Overall, I give this part an A+ and a dance from me.
> As creative as Fagin is slimey
How do you share a story that is dreary without depressing everyone? Add singing and dancing. To be fair, Dickens has a knack for humor already. Despite the sad nature of the plot, he generously includes sharp wit and dry jabs at the society. However, I do believe the producers did a great job of taking heavy subject matter and helping audiences to swallow it … and to ask, “Please sir, can I have some more?”
While staying true to Dickens’ effort to divulge the shameful exploitation of young children in 1800’s England, this musical adaption helped audiences emotionally connect without dying inside. They kept it watchable, but still touched on pressing issues of the era.
I’m sure there are those who find the film “too happy,” veering from the book’s intensity, but I found it refreshing. There are plenty of “hard doses of reality” throughout the film, so I would say that the mood is generally true to the book.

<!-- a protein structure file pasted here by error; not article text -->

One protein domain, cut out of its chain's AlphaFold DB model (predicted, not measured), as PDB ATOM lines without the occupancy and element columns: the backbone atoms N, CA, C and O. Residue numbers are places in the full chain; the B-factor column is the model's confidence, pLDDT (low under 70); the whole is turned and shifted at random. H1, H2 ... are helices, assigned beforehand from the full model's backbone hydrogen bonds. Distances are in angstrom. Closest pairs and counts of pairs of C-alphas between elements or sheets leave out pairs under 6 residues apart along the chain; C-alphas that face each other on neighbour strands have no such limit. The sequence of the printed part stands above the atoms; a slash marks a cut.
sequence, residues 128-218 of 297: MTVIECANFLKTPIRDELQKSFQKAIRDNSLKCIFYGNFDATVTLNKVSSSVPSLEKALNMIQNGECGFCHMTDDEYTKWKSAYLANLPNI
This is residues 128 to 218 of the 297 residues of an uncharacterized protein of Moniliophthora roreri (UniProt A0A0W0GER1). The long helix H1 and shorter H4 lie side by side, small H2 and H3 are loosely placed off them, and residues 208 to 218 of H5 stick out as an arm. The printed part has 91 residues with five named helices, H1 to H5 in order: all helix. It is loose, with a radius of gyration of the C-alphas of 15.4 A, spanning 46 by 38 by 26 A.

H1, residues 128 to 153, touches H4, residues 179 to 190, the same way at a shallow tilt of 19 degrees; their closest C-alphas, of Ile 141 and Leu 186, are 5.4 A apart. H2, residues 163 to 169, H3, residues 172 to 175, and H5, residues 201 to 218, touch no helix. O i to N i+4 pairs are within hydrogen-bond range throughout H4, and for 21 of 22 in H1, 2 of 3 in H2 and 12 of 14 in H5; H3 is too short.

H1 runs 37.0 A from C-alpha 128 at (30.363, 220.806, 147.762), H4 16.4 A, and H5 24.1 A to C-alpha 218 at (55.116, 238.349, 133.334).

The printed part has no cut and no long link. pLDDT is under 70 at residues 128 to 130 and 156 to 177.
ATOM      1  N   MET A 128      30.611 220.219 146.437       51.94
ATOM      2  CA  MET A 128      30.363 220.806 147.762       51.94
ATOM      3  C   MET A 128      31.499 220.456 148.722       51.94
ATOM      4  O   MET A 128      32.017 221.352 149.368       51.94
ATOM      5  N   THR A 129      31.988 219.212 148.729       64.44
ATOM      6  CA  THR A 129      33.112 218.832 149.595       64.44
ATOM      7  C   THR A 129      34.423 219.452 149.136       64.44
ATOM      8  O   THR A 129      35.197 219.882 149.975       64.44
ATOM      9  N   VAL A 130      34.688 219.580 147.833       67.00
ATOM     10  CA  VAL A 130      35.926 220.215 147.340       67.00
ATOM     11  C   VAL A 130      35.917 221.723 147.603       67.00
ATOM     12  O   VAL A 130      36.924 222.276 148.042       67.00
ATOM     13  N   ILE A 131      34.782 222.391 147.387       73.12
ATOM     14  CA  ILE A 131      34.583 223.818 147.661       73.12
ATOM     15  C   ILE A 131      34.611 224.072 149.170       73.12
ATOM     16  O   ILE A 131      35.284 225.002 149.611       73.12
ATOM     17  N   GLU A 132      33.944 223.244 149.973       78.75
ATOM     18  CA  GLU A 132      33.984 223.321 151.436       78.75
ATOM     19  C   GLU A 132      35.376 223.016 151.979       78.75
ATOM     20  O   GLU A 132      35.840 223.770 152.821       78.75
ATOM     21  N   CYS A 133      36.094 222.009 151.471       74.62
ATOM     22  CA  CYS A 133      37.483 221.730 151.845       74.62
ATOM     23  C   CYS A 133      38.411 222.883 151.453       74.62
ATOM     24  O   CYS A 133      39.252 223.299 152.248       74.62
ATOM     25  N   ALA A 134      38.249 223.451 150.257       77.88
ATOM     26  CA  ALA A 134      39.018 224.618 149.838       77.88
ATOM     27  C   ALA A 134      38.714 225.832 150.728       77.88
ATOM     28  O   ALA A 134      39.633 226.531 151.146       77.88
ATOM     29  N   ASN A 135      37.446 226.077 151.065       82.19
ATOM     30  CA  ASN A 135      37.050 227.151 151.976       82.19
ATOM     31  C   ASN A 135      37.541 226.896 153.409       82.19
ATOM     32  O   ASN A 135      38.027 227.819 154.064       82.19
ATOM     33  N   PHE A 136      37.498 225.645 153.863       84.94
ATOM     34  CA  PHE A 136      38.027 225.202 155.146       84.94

To quote my friend Tessa (see above) during the movie: “The thing about this movie is that you could remove all of the songs and the story would still make sense.”
> Bravo. Five stars. Hip hip hooray.
I touched on much of this above, but to summarize: overall, the themes are true to the book.
Oliver’s desire for belonging and meaning.
Nancy’s hope for goodness and redemption.
Fagin’s self-consuming greed.
Bill’s obsession with power and control.
Mr. Brownlow’s compassion and understanding.
1837 England’s social injustices and hypocrisies.
This film was a breath of fresh air (especially in comparison to the 1933 Oliver Twist). Definitely comparable to the book in plot points and emotional experience, but also unique in its approach. A+!
Thanks for bearing with me all these months before I published this post. Now onto the next movie series to analyze.
What should I watch next?
What book-based film collections would you like to see compared and critiqued? I would love to hear your input, so feel free to comment below!